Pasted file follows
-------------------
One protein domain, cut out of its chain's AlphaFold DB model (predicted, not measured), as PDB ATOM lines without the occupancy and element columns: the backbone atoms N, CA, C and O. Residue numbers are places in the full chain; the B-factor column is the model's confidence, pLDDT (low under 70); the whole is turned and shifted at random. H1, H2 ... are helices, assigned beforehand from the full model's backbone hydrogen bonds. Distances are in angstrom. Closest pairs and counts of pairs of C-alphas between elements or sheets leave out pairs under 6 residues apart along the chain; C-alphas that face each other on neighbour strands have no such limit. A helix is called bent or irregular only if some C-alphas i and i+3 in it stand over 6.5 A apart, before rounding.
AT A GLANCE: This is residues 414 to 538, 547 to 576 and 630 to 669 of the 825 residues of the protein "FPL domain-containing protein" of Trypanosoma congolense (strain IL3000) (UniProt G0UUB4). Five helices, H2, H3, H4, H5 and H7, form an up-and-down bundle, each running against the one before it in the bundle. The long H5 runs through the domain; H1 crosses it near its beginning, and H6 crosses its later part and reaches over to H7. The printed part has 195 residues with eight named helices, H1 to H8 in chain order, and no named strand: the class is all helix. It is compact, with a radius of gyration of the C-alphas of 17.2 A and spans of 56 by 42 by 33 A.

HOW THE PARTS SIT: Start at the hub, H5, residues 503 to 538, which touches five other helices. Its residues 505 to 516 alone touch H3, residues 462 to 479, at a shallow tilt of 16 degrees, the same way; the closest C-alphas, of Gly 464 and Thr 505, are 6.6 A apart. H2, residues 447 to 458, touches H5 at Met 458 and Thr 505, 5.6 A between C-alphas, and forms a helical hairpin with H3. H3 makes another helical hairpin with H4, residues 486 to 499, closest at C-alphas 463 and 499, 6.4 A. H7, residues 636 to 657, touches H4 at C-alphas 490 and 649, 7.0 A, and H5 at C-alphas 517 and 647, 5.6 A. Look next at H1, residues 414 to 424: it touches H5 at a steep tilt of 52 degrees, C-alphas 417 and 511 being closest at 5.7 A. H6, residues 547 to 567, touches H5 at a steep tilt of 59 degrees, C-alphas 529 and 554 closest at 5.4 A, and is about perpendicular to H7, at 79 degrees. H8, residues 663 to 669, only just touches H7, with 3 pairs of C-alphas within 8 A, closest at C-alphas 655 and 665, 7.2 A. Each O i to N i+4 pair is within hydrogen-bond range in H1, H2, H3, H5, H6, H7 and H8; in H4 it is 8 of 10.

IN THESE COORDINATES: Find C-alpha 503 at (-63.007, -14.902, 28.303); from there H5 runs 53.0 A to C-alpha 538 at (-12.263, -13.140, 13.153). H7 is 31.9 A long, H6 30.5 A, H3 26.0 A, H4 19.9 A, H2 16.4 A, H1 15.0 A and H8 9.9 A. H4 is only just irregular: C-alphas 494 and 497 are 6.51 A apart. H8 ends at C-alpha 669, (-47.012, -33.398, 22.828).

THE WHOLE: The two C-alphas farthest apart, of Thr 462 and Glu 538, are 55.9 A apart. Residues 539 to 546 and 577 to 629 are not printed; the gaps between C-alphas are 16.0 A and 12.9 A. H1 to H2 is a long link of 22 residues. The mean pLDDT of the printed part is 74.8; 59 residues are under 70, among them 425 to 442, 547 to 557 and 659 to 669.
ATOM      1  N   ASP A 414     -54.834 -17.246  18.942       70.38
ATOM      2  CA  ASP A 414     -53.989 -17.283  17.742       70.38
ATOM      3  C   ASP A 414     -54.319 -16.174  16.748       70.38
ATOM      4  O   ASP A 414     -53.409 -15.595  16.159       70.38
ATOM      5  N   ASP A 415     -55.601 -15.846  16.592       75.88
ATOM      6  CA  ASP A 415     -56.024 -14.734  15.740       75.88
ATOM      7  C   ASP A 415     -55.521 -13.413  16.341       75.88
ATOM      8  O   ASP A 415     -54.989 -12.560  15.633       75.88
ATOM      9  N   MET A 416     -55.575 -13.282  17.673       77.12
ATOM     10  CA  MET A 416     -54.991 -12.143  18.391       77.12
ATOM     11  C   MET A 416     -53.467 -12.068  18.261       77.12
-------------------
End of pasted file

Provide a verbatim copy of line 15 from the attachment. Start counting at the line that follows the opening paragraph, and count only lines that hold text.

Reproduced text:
ATOM     11  C   MET A 416     -53.467 -12.068  18.261       77.12